After graduating college, I wanted to see the world and gain life experience, so I accepted a year-long contract teaching English to middle school kids in South Korea. After settling into the job, I noticed just how ineffective the school’s language program was, so I started to innovate. Instead of grading the weekend diaries of my students at home and returning them the following week, I developed a game where students corrected each other’s work and then created ways to teach frequently misunderstood concepts together. It made the class a lot more fun, and after the first week, students showed drastic improvements, not only in their comprehension, but in their engagement.
Instead of being rewarded for my innovation, I was chastised by my supervisor who was upset that I changed the procedure. Thinking it would help him to understand, I explained how well the new method was working, but he went deaf and ordered me to return to the old method. I asked him to visit my class to see what I was doing, but again he refused to listen and told me to obey his order. Instead of telling him what he wanted to hear, I explained that, as long as the students are benefiting, I will continue to do what works. I was hired to teach, and that’s what I was going to do.
I continued with the lessons, and the students continued to improve and I was again called in to my supervisors’ office. Again, I refused to obey counterproductive teaching strategies, which led to the owner of the school calling me into his office. He read off a list of five complaints by my supervisor, four of which were fabricated. One complaint was valid, the one that described my refusal to obey my supervisor’s orders. I explained my case, provided evidence to the efficacy of my strategies, but this did not help my case. I was almost fired for my disobedience, but I ended up lasting the year.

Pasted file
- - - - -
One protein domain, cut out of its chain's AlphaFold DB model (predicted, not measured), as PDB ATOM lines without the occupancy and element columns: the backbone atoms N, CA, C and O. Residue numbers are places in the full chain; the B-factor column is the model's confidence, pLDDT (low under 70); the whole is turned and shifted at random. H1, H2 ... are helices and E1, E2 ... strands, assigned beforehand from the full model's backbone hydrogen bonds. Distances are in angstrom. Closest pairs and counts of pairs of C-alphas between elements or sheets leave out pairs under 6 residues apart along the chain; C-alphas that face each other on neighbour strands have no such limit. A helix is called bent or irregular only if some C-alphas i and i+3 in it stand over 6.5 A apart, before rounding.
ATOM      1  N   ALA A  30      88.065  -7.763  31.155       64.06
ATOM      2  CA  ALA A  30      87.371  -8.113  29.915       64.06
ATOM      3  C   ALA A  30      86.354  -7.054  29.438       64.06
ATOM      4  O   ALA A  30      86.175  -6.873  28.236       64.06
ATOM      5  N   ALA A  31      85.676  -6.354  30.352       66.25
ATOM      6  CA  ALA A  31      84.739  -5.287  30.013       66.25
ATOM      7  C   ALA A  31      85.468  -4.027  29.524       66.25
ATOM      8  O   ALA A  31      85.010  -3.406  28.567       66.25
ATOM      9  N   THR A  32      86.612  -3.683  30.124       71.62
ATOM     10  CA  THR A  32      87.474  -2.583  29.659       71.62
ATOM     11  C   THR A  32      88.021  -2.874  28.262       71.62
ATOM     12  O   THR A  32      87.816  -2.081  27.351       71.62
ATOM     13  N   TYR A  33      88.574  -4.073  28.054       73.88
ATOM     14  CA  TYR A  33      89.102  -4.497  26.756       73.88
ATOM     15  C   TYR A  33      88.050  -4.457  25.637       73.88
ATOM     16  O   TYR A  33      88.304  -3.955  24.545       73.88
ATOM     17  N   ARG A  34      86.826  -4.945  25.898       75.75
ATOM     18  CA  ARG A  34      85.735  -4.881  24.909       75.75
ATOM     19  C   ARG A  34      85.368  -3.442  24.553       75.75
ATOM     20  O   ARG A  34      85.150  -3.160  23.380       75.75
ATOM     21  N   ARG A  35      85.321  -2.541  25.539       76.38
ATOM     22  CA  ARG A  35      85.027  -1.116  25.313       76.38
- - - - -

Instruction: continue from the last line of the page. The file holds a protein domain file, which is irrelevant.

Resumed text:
The point of this story is that I’ve learned that creativity is a subversive act and those who see the possibilities in life instead of just accepting the status quo are seen as threats. Change is not a neat and pretty process, and people resist change at all costs; however, it is the creatives, the visionaries, the entrepreneurs who move the world forward. This creative spirit is what the arts cultivate, and this is why we need artists, intellectuals, to move the world forward.